For you Chilangos that miss the vibe and feel of one of the world’s greatest cities then you will be among the many that anxiously await the soon to be unveiled official Mexico City emojis.
The 20 emojis are guaranteed to represent Mexico City and all its finest says LabCDMX who is undertaking the project to “promote innovation and creativity” in the city of 8.9 million. And yes everyone knows the world has 1,624 official emojis, everything from smiley faces to piles of poop but few of those emojis are very emblematic of Mexican culture say for the cactus and taco.
LabCDMX with the support of Mayor Miguel Angel Mancera launched an initiative last month to get creative types to offer emoji ideas that best represent Mexico’s capital city and yesterday on National Emoji Day the campaign concluded. The campaign is only one of several initiatives happening in Mexico City celebrating its designation as the 2018 Design Capital of the World.
The iconic images have now replaced words and often represent feelings. Many responders wanted a representation of what is great about the city - Plaza de la Revolution to Diego Rivera’s murals to the colorful trajineras - but many also wanted the country’s bloodshed represented. There has been a call that one of the emojis be the number 43 representing the 43 missing and assumed dead student teachers from Guerrero.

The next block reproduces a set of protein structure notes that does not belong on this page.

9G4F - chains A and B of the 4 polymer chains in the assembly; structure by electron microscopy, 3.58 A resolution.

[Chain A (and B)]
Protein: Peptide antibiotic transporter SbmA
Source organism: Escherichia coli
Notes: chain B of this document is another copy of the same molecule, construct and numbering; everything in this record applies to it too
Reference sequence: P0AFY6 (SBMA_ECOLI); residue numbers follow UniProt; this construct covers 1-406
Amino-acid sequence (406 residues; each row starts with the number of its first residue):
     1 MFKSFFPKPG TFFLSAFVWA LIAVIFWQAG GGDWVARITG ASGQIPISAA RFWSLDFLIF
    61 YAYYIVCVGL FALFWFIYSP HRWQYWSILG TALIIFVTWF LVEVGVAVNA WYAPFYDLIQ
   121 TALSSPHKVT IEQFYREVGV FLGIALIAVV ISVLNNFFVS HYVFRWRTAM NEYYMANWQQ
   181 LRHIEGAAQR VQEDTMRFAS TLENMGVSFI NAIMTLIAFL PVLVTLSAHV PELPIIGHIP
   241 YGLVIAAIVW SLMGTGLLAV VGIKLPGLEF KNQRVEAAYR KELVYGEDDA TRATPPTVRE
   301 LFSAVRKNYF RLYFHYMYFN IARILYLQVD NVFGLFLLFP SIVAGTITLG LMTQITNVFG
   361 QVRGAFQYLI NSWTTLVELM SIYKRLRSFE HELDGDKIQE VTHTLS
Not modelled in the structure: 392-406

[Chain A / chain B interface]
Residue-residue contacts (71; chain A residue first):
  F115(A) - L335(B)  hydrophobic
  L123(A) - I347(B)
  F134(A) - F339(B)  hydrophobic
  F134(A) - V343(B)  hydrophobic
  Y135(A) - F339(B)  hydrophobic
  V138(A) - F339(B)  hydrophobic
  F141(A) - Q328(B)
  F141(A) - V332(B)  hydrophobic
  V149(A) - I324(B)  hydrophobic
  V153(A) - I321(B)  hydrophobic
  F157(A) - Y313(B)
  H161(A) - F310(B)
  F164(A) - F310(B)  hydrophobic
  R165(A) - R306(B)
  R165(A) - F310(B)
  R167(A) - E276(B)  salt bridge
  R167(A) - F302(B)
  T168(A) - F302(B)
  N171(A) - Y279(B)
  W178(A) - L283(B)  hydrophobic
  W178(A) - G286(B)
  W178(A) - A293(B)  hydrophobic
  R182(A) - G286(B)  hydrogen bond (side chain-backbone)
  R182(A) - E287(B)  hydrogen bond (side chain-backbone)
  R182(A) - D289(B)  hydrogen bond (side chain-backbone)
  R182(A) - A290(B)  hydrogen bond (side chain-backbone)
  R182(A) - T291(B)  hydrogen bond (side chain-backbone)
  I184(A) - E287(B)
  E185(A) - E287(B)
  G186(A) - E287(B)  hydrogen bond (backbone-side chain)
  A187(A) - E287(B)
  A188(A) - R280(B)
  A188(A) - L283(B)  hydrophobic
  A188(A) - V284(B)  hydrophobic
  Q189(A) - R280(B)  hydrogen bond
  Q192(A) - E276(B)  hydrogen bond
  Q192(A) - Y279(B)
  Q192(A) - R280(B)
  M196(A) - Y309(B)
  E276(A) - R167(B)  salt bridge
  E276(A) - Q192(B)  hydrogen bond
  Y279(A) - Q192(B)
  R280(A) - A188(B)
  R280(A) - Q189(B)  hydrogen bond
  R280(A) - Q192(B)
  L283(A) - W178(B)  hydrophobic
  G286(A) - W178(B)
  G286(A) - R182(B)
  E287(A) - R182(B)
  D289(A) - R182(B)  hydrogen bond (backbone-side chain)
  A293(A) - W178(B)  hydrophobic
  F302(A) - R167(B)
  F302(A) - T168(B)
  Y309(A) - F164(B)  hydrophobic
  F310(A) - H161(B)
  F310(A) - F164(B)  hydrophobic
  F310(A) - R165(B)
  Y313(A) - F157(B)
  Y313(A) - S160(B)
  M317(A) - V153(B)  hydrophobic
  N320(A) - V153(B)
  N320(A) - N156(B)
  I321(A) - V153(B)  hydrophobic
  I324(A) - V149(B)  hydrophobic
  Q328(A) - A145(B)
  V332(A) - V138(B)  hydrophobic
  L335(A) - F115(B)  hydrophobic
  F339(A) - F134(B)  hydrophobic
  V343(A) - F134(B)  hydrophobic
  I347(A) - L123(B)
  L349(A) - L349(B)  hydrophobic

The 20 Mexico City emojis will be unveiled on July 30 and winning designers will received about $30,000 pesos ($1,600) and bragging rights of course. This isn’t the first time that Mexico seeks to brand its uniqueness with emojis, there were the Twitter emojis celebrating Pope Francis’ trip to Mexico and of course emojis celebrating the big rival USA vs Mexico soccer matches.
It seems everyone is getting into the emoji creating craze. Today Apple gave everyone a sneak peak of 69 new emojis that will be coming to various computer platforms later this year.
HSN Staff Writers
HSN staff writers are a group of enthusiastic and talented creative-types that generate great story lines and write about current events with a distinctively Latino voice always respecting the audience it writes for.
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